“The movement of the arms is good, but why do not they go to the plate? And then it would take a few more intermediate images so that we have time to see what your character is eating. ” The voice is warm and husky, the look sharp, but sweet and benevolent. They emanate from a small, jaded, facetious figure, a sort of Yoda in a velvet jacket, seated in front of an audience of honored padawans: Yoichi Kotabe.
Hogwarts of animation
During five days, from 25 to 30 November in Kientzheim (Haut-Rhin), twenty minutes by car from Colmar, this master of Japanese animation led a unique workshop, co-organized by the European Center for Japanese Studies of Alsace (Ceeja), Culture Grand -East and NEF Animation.
The event, little publicized, took place in front of an old school of nuns, near the foggy Vosges and Alsatian hillsides haloed with freshness, without train, with a capricious bus and far from any trade – which will be worth to participants some hassle for feeding the first few nights. A frame with the false airs of Hogwarts, the school of sorcerers of the saga Harry Potter, for apprentice animators.
Around Yoichi Kotabe, fifteen cartoonists listen with deference. Half a century separates them. They are between 18 and 36 years old, are students, professionals, independent or directors, some from Belgium, Germany, and even from Japan. Sorted among nearly 80 candidates to participate in a unique workshop, driven by this legend of Japanese animation on behalf of the general public, but could fill the big stage of Japan Expo alone.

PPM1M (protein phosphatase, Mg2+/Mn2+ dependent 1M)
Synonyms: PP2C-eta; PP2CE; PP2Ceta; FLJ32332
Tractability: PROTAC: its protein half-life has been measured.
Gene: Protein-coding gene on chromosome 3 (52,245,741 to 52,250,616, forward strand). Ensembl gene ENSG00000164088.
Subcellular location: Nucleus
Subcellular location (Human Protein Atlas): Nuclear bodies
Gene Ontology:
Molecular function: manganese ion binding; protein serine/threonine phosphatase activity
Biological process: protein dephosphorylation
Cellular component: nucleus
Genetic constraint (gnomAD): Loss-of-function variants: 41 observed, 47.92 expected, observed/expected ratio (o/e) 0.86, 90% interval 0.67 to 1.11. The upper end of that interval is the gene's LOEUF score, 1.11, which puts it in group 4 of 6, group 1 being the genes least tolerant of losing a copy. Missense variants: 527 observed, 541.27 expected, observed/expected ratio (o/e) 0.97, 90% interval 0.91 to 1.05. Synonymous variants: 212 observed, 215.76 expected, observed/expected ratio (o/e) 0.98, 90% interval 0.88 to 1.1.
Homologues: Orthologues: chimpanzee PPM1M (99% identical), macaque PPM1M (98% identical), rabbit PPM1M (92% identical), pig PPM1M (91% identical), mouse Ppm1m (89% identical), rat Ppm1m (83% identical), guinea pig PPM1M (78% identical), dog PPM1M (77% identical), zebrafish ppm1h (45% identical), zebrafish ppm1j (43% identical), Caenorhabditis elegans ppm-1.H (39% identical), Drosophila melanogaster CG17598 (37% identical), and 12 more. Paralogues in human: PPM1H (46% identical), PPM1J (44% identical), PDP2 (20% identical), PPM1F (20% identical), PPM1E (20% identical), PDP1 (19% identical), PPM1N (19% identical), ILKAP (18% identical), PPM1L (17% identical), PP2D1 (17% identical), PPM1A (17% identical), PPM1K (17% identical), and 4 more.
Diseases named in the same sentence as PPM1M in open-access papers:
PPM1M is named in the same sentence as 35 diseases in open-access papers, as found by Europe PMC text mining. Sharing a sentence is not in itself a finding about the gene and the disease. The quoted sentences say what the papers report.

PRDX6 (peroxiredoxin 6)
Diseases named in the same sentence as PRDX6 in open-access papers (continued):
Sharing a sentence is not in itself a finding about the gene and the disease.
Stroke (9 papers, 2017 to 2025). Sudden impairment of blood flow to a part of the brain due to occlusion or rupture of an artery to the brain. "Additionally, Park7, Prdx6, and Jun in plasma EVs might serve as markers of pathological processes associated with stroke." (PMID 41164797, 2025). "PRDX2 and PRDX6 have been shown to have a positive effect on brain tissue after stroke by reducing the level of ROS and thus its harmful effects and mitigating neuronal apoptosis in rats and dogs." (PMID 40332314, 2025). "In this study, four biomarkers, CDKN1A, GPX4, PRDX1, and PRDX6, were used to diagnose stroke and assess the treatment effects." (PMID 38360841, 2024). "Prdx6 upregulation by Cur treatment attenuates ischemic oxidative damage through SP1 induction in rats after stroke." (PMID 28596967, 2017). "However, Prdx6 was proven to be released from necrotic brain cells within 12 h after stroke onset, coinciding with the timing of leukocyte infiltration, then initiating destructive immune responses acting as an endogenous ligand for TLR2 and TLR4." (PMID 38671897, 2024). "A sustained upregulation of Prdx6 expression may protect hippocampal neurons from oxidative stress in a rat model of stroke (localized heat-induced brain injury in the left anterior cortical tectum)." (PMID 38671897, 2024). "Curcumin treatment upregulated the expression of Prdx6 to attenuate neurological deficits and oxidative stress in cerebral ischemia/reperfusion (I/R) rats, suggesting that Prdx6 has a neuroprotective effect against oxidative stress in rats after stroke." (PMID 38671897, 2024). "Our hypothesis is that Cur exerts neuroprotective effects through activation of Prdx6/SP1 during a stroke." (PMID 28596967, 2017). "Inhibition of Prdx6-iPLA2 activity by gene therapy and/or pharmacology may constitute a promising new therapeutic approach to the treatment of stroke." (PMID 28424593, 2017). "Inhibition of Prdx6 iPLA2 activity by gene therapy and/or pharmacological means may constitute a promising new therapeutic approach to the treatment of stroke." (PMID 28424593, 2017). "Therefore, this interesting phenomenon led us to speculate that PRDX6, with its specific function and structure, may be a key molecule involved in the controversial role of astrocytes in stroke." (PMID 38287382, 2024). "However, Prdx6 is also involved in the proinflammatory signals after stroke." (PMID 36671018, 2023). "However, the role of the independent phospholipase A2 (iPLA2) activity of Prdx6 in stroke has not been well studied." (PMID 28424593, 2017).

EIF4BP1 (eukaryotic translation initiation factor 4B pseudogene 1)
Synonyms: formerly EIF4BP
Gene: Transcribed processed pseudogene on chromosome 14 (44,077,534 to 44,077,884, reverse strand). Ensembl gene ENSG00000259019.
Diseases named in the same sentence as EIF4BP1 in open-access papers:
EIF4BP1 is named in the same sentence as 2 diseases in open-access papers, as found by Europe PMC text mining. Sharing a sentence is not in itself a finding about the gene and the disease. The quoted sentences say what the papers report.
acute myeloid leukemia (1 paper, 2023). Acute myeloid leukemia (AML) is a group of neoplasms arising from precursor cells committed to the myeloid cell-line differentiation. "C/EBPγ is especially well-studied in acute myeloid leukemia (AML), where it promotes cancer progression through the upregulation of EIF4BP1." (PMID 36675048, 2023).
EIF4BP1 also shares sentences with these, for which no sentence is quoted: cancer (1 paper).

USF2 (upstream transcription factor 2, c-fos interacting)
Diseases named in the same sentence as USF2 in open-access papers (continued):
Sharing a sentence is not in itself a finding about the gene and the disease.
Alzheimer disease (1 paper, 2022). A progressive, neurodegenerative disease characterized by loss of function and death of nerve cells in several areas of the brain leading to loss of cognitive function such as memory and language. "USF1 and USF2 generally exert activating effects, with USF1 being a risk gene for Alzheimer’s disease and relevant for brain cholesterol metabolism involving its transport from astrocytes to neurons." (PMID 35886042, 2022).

Among the trainees, Jeanne Boukraa, freelance animator, discovered her existence during her classes on Japanese animation. Jérémy Depuydt, head of a small Brussels studio, was particularly sensitive to the theme of the workshop, the “Character design” (the character design), while he is in the preconception phase of his next short film.
Six decades of career
Mr. Kotabe's 82-year-old resume speaks for him: Hayao Miyazaki's long time friend (Spirited away) and Isao Takahata (Pompoko) as character designer or animator, he worked on animated series Heidi and Marco, as well as on animated films Kie the little plague, Nausicaa from the valley of the wind or The Grave of the Fireflies, as many classics of Japanese cinema.
Finally, from 1985 until 2016, when a serious illness forced him to retire, he officiated as character designer and illustrator at Nintendo, where he gave form to several characters such as Bowser, Luigi and Yoshi, and supervised films and series Pokémon and Kirby.
Wherever he went, in spite of limited means, he brought his touch, a taste of simplicity, immediately recognizable round characters and lively and lively animations. About his many preparatory sketches projected on the screen of the study room, he explains his main concern:
“The question that I ask myself all the time is how to animate that then? One of the trends in Japanese animation is to show the complexity of the still image, but for us [avec Miyazaki et Takahata], the important thing was above all the setting in motion. That's why we always chose simple, minimalist designs to better animate them. “